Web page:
Did you know that Canonical’s Snap store is available to install as a Snap app?

If, like me, you didn’t, you most certainly do now!

The ‘Snap Store’ app is a fork of GNOME Software dedicated to Snap apps, and Snap apps exclusively. When installed, it can be used to browse, search, install and manage Snap apps on almost any Linux distribution out there.

You won’t be surprised to hear that the forked store does not support installing, searching or managing regular repo apps, AppImages, Flatpak apps or anything else that is not — all together now — a Snap app.

The Snap Store Snap App

Snap store screenshot

The Snap Store snap could be useful on Linux distributions which do not integrate Snap apps in to the app store by default

When you think about it logically, of course the Canonical Snap store is available as a Snap app. It makes sense. I mean, what better way is there to promote the app format than by packaging the store dedicated to the format, in the format! Genius! Snapception!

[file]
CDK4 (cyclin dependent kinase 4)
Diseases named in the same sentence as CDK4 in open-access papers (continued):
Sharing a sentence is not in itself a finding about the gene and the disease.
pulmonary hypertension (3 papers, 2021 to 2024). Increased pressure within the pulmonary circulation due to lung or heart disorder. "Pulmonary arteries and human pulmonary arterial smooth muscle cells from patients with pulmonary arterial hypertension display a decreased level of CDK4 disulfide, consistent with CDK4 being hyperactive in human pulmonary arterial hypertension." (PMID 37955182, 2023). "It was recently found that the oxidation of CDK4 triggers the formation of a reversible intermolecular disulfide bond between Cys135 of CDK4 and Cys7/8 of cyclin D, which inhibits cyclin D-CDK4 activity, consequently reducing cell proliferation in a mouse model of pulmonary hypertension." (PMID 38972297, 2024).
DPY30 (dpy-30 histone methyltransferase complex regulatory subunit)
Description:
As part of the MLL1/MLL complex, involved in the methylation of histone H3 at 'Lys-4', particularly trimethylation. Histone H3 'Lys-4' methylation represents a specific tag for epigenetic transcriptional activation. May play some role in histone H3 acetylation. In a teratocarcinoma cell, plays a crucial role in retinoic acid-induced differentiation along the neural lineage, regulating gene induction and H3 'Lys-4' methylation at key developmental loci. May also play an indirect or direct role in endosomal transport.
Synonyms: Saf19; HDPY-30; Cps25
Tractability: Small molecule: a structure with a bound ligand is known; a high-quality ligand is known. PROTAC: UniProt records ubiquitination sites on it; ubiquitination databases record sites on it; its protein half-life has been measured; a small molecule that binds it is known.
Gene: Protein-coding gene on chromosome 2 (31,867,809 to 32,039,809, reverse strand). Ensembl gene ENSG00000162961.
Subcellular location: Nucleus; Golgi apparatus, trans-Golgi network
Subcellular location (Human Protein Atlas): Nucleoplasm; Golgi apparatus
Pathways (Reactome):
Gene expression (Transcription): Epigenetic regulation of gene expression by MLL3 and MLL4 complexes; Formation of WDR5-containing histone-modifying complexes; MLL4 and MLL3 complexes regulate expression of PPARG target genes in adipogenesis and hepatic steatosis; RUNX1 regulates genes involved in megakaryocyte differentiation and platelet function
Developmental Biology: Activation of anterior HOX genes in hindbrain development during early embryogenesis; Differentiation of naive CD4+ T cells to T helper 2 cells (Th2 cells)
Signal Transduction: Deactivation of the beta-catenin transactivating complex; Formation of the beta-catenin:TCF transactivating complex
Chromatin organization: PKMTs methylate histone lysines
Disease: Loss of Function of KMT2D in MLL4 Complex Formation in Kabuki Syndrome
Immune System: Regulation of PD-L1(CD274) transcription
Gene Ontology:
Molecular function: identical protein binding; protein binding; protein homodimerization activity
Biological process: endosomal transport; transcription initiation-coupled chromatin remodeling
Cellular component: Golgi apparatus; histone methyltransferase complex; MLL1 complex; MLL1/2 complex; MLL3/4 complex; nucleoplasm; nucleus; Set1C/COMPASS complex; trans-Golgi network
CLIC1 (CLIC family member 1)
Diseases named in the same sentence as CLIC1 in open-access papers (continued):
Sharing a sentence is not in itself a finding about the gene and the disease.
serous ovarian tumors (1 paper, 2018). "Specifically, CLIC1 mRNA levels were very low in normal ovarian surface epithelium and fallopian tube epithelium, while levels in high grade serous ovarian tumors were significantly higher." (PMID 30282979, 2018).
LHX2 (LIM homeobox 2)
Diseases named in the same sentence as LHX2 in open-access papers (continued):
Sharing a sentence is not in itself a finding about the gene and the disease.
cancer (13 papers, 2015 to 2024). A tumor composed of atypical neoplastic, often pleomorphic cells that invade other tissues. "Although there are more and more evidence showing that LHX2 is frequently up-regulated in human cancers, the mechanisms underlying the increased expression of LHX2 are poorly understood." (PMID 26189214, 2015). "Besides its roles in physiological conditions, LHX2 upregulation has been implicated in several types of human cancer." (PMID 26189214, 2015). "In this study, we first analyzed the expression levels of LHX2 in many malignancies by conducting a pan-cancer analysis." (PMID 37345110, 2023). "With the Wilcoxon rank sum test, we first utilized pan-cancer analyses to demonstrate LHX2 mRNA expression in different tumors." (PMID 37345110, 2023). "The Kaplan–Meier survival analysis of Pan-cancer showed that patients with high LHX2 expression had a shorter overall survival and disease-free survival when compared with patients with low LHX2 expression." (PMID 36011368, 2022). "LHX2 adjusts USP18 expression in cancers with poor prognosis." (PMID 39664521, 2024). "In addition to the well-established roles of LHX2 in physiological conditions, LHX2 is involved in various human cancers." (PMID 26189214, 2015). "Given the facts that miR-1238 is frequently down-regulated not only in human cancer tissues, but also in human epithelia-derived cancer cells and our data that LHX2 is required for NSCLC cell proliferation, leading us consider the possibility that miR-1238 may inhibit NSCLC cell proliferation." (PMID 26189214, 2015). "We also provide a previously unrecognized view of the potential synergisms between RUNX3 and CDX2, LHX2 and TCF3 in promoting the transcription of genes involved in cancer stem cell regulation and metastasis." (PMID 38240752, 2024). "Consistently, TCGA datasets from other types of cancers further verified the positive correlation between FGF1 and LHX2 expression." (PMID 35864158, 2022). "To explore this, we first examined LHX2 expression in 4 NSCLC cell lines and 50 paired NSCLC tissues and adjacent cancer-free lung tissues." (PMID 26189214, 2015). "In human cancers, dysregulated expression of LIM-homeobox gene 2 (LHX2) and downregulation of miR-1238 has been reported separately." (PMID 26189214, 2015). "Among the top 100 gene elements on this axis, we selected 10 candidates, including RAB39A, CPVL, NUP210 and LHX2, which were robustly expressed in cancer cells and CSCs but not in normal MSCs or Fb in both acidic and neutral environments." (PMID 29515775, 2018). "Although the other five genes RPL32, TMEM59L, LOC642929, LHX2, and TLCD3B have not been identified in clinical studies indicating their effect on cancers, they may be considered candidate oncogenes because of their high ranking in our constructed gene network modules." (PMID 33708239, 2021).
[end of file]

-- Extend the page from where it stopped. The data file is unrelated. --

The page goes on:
Is the standalone Snap store of any use to Ubuntu users?

No. Not really.

I mean, it might be if you’re someone who is super-duper into Snap apps as a format, and you have no intentions of ever using the regular Ubuntu Software tool to install other kinds of apps again.

But let’s be serious: that’s no-one.

Instead, the Snap store snap will be of most use on Linux distributions which do not integrate Snap apps with whatever their default ‘app store’ offering is, by default.

I think it’d also suit those pernickety users who don’t want Snap app results to get mixed up with regular repo app results when browsing for or searching out software to install.

The Snap store snap (like the regular Ubuntu Software app pre-installed in recent versions of Ubuntu, lets you do more than just install apps. You can switch Snap channels, adjust snap app permissions, and read and submit app reviews.

Get the Snap Store

To install the Snap store on your desktop you MUST be running a Linux distro that either has snapd, the underlying snappy framework, already installed, or has it available in the repos.

Snapd is included by default in Ubuntu, but on other distros, like Manjaro, it’s not — check for it in your distro’s repos if you’re unsure.

Once set, install the Snap store snap app by running the following snap command:

sudo snap install snap-store

Once downloaded and unpacked, launch the tool from your desktop’s application launcher by searching for ‘Snap Store’ (or, if you’re lazy, by scouting for the little shopping bag icon with a bird on it:)

Apps Canonical snap apps snapcraft snappy